Medium Matters: Mardock Scramble

When you’re looking at the structural elements of an anime or manga, sometimes it gets really complex and you can get deep into insights. In The Ancient Magus’ Bride, Chise and Elias are a complementary couple along six separate dimensions. The metaplots of Black Lagoon and Cowboy Bebop are so well disguised you have to dig deep to see them. Neon Genesis Evangelion isn’t just about love, it’s about all five kinds of love all at once.

And so on.

And sometimes it’s just too simple.

Rune Balot is a prostitute murdered by her lover and revived by WEIRD SCIENCE so she can help the police can search for her killer, a goon with supernatural powerz.

Yeah, me and supernatural powerz. I just about stopped watching when I figured that one out.

But, as it happened, it was easy to lay my hands on both the anime (three feature-length films) and manga (it was on sale at A Certain Retailer), and I picked them up because the anime was cheap and the manga was by the same woman who went on to do A Silent Voice, which is just fabulous.

The stories are largely the same between anime and manga, including the almost interminable casino sequence. I’m not sure what’s up with that, but it’s about half the plot of both, and it’s really not THAT central to either. Yes, there’s a reason they have to go to the casino; no, they don’t have to invest half the story in it.

But that’s one sign of a close adaptation: whichever medium comes second reproduces the flaws of the first.

But like I said there are a couple major differences between the two. As with a lot of manga/anime pairings, the manga’s story is deeper and more thoughtful. This is particularly true in terms of Rune’s treatment of her partner/weapon Oeufcoque. In both at one point she goes crazy using him as a weapon despite the fact that he can be damaged by that. Blood lust overcomes her, and that’s consistent across media.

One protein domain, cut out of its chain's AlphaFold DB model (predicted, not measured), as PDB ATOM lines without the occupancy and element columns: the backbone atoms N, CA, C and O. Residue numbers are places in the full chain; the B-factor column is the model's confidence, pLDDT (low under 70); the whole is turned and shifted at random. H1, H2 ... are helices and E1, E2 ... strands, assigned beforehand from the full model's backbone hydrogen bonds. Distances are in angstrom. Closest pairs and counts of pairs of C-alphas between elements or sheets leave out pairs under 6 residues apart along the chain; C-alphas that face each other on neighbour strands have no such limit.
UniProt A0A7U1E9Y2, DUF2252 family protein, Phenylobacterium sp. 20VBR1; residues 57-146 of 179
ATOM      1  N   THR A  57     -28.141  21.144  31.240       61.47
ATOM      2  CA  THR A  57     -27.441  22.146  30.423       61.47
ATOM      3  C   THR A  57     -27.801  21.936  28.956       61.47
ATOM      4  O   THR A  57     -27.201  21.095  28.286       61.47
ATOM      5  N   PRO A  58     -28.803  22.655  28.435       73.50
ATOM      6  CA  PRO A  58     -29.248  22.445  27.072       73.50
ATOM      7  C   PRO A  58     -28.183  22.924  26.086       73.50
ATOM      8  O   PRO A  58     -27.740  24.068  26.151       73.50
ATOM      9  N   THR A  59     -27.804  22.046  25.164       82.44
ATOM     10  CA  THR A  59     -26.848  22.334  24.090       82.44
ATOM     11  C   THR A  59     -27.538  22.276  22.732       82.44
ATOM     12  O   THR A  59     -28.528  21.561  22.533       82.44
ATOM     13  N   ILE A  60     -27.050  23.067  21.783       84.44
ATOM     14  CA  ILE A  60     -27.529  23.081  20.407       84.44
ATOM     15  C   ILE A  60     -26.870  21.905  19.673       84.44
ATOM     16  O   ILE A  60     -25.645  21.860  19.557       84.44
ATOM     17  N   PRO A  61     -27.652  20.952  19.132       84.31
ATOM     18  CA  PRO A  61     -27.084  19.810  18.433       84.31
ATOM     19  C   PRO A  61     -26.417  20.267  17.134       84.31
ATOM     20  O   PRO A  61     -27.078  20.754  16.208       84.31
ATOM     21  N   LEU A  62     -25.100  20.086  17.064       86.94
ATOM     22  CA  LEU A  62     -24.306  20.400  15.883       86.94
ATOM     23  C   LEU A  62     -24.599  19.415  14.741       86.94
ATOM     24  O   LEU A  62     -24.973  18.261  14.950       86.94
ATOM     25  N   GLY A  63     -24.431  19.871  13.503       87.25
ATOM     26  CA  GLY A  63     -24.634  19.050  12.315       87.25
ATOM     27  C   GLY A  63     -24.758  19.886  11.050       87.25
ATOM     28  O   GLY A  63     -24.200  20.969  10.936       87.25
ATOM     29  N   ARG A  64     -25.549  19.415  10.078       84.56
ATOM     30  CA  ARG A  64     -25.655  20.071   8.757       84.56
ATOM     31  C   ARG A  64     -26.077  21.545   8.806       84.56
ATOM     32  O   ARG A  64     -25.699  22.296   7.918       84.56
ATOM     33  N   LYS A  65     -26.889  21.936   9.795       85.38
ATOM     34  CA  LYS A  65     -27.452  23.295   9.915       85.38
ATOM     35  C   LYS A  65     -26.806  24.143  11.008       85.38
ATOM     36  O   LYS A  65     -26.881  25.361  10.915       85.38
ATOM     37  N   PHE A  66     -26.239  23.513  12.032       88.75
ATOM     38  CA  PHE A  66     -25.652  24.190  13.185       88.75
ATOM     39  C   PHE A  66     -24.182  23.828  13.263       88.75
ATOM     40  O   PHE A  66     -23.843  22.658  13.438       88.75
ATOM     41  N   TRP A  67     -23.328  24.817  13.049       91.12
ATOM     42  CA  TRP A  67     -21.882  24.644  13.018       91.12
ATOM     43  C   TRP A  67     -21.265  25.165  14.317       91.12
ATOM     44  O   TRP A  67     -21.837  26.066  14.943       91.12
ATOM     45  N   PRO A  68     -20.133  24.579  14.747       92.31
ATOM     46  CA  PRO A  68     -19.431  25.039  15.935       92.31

Rune (left). Ouefcoque is manifesting as a weapon.

In the anime it’s “What? Oh, sorry,” and off to the next adventure. It’s ANIME. The action has to keep MOVING. (Moving pictures, right?) But in the manga Rune is repulsed by her own behavior, torn internally by what she has done to her friend, and there is a lengthy sequence where she has to reconcile her feelings with her actions. Manga is deeper and more thoughtful. There’s time to explore feelings and morality and such.

And like I said, sometimes it’s easy.

The anime was directed by a man, and in it Rune is frequently nude.

The manga was drawn by a woman, and in it Rune is never nude.

Now, we’ve got two dimensions of difference going on here and I’m not sure we can tease them apart. We certainly can’t with only one adaptation. (Mathematically speaking, we have too few Degrees of Freedom in our data to do that.) (Bet you didn’t know I spoke math, did you?)

But we’ve got:


				Male		Female
		Manga				Not nude
		Anime		Nude


Now you see the problem, right? Before we can break it down by creator and medium we need a male mangaka and a female director to tell this story, too.

How many female anime directors are there? Can’t be a lot…

ANYWAY: We know that anime is an action medium and manga is a concept medium…No, not entirely, but that’s what they do best.

What’s the key to action? Eyes on screen. Get attention, keep attention.

What’s the key to concept? Engage brain. Pile idea on idea.

So, if you assume the audience is teenaged males, what’s a way to get them to keep their eyes on the screen? Yep, Rune’s goodies.

But the manga doesn’t need that. Look, this is key: When you’re making a TV show, eyes on screen is critical. That’s what advertisers pay for, baby.

When you buy a manga, though, you’ve already paid for it! No one cares whether you actually read the damned thing because they already have your money!!

That doesn’t mean the manga can’t or shouldn’t deploy nudity, particularly if it’s plot-driven; it’s just that the nature of the medium is that it has less impact. Let’s be honest, if you pick up Playboy to look at the pictures, you’re not reading the articles.

Now, I happen to think the male/female creator distinction is more important than the medium distinction, but that’s just my opinion. It’s an opinion that is probably empirically testable, and if I’m wrong I’m wrong. That’s okay. On this one I’m willing to be wrong. Heck, I’m willing to be wrong on most of them.

Medium or gender? Could be either. But medium matters anyway.

I always look at comments and feedback, and I’m sure I’m not the first to see what I’ve seen, so have at it. Just keep it clean and keep it on target…no personal attacks, okay? Thanks.

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